Holding a pre-trial detainee 96 days before bringing her before a judge violated due process, the U.S. Court of Appeals for the Fifth Circuit held Oct. 24 ( Jauch v. Choctaw County , 2017 BL 381459, 5th Cir., No. 16-60690, 10/24/17 ).
The district court’s conclusion that the prolonged detention was valid under the Fourth Amendment because the defendant was arrested pursuant to a valid warrant was rejected in a decision by Judge Thomas M. Reavley.
A warrant was issued for Jessica Jauch after a grand jury decided there was probable cause to believe she distributed a controlled substance. She insisted she was innocent, but the sheriff said that she couldn’t see a judge until the court that issued the warrant returned for its next term—96 days later. The charge was dropped.
Jauch claimed the lengthy detention was unconstitutional. The district court decided Jauch’s due process claim was actually a Fourth Amendment claim. But because probable cause supported Jauch’s arrest, there was no constitutional violation, the court said.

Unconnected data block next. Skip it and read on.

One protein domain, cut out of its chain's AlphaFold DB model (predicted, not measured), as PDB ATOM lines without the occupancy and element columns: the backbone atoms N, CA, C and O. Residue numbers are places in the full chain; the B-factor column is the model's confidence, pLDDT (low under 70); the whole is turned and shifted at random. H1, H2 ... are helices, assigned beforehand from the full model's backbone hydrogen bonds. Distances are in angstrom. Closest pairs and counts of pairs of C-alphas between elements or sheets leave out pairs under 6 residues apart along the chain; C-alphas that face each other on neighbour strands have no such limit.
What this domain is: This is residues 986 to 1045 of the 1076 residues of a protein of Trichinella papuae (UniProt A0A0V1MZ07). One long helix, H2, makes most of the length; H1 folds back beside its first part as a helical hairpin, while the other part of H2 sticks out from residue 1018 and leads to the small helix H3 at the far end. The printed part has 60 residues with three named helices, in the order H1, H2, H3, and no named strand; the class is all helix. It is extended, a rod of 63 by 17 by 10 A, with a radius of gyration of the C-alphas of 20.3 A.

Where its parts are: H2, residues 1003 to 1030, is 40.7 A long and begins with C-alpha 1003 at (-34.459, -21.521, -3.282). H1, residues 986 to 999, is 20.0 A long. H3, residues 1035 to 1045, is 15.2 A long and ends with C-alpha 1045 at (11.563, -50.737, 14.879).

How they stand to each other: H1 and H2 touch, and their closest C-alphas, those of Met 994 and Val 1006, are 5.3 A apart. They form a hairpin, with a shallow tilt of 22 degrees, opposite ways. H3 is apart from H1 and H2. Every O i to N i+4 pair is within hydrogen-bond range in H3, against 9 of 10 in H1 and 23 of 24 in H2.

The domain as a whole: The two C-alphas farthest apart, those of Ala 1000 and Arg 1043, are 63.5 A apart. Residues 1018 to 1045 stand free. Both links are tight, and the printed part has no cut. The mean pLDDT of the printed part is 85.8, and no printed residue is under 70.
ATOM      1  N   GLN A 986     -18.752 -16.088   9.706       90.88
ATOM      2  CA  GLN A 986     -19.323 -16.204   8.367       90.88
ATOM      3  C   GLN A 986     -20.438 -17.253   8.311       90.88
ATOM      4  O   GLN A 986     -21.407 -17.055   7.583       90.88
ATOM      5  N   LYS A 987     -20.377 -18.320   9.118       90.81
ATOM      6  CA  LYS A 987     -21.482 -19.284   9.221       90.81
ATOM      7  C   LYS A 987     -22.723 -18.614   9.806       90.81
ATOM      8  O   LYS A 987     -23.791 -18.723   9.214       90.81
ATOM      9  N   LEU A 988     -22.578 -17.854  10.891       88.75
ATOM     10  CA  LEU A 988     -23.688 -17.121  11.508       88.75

But that would mean that any lengthy pre-trial detention is constitutional if supported by probable cause, the appellate court said. That’s wrong, a 14th Amendment due process analysis applies, it said.
There is a circuit split over whether a substantive or procedural due process analysis applies to a violation of a prisoner’s liberty interest, but the Fifth Circuit applied a procedural analysis.
An “indefinite pre-trial detention without an arraignment or other court appearance offends fundamental principles of justice deeply rooted in the conscience of our people,” it said.
Judges Catharina Haynes and Gregg J. Costa joined the opinioin.
Victor I. Fleitas, Tupelo, Miss., represented Jauch. Jacks Griffith Luciano PA represented the county and sheriff.
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